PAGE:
U.S. Steel then hired a firm out of California to locate and survey the wreck. It reported finding the hull in 375 feet of water in one piece. As a result, the loss of the Carl D. Bradley was ultimately determined to be “an act of God.”
But recent dives confirm that there is a massive tear in the Bradley, just as survivor Frank Mays reported.
“If the ship had been confirmed to be in two pieces, U.S. Steel would have been liable for not maintaining the ship properly,” said van Heest. “In the end, the families received a settlement from U.S. Steel, but not nearly what they requested [in their lawsuits] and not nearly what they would have gotten had it been proven that the ship had broken in two.
“Thirty three families lost their breadwinner that night. Many of the wives and children left behind by the victims became destitute and struggled to get by.”
Twenty four of the 33 sailors who perished called Rogers City home. One victim, Joseph Krawczak, left behind his wife Cecelia and six children, ranging in age between 3 months and 11 years old.
“I remember the last time I saw him like it was yesterday,” said Kathryn Krawczak, one of Joe’s children. “I was just 5 when it happened.
“None of us kids liked to see dad leave. We all hugged him and said, ‘please don’t go; please don’t go; please don’t go,’" said Kathryn Krawczak.
Rose Krawczak-McCrumb, another one of Joe’s children, was 7 when the Bradley sank.
“We found out about the sinking on the evening of Nov. 18th,” said McCrumb. “Our neighbor came over to the house and asked my mother is she had heard anything about the Bradley, and my mother said she hadn’t.
“The neighbor told my mother that the Bradley sank, and our mother basically lost it.”
Once the news of the Bradley’s sinking was confirmed, and Joseph Krawczak’s body had been recovered, media swarmed to Rogers City, and specifically targeted Cecelia Krawczak and her six children.
“There were other kids that lost their father, too, but we just had the biggest family and got the most recognition,” said McCrumb.
Part of the media blitz was nationally acclaimed, Life Magazine, which captured a photo that forever ingrained the Krawczak family as the face of the Carl D. Bradley tragedy.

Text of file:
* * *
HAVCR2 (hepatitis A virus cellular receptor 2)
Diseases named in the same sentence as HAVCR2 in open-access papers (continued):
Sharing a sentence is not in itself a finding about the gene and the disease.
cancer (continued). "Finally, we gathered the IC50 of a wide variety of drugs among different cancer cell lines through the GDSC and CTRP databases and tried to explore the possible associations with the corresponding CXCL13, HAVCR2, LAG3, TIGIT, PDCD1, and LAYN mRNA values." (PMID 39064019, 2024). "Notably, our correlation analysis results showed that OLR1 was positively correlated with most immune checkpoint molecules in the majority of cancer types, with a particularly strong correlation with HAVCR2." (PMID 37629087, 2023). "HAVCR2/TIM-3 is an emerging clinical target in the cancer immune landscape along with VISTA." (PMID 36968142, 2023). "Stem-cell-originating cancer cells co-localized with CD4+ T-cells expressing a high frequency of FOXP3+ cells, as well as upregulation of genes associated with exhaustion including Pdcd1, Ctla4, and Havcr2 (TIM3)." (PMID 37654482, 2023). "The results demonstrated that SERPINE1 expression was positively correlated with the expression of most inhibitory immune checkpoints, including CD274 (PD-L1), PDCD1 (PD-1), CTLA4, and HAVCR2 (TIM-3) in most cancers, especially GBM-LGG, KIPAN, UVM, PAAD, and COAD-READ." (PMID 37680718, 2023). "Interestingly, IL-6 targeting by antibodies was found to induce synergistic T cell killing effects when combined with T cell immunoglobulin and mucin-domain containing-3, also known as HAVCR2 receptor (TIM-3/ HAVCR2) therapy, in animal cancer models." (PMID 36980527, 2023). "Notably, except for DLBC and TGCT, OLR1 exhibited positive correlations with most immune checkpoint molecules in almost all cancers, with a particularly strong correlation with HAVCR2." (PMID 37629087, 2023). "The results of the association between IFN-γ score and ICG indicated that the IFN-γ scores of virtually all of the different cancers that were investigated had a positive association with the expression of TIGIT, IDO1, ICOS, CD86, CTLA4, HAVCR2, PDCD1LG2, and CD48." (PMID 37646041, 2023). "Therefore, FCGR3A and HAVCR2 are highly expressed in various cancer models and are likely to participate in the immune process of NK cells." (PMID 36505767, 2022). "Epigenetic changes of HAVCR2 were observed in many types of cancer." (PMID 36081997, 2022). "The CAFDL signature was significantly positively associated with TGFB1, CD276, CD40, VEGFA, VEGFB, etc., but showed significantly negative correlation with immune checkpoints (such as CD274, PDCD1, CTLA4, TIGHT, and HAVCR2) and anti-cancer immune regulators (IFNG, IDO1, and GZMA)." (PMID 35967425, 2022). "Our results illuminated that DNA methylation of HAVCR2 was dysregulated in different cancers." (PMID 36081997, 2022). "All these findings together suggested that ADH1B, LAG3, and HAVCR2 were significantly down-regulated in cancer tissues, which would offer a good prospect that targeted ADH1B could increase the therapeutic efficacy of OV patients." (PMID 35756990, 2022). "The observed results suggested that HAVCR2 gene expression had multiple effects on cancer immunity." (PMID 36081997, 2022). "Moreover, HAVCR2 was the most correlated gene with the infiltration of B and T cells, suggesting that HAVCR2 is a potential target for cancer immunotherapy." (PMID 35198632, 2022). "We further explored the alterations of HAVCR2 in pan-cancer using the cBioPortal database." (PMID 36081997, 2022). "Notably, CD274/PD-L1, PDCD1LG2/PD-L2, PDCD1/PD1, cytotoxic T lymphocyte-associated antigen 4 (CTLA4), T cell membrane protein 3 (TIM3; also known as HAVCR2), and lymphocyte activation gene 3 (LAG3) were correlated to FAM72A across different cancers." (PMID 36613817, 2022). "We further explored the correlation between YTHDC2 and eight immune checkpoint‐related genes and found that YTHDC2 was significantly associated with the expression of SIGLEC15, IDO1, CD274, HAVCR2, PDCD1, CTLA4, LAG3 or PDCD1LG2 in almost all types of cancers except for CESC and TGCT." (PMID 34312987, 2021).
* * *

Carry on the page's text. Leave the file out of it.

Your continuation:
“We became very close as a family after we lost our father,” said McCrumb. “It was tough, but life went on for each one of us.”
In 2008, renowned Great Lakes’ shipwreck diver John Janzen offered to take the six Krawczak siblings out to the exact location on Lake Michigan where the Bradley went down. Once there, they placed a wreath on the surface of the water.
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“[We placed the wreath] to commemorate our father,” said McCrumb. “The flowers on the wreath were taken from our mother’s garden [in Rogers City].
“It wasn’t really closure, but that moment signified our ‘goodbye’ to him.”
Nov. 18th is a day the Krawczak siblings will never forget for two reasons. Not only is it the day they tragically lost their father aboard the Carl D. Bradley, it’s also their mother’s birthday.
“Every year, it’s always on your mind,” said Kathryn Krawczak. “All these years, we’ve never known to celebrate or mourn.”
Cecelia Krawczak turns 90 years old on Nov. 18, 2016. All six of her children spent time with her in Rogers City, not only celebrating her birthday milestone, but also reflecting on the loss of Joseph Krawczak, that fateful night on the Carl D. Bradley, 58 years ago.
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Ryan King dived the Carl D. Bradley in both 2013 and 2015 and captured some amazing HD raw footage of the sunken ship.
John Janzen and John Scoles were the first divers to reach the stern of the Bradley in 2004. They now each have more than 30 dives on the Bradley and have logged more bottom time on the wreck than any other divers. They have made important historical discoveries, developed specialized equipment and techniques for deep cold water dives, recovered the Bradley’s bell for a crew’s memorial and recently their team has accomplished the only penetrations into the Bradley’s magnificent engine room. None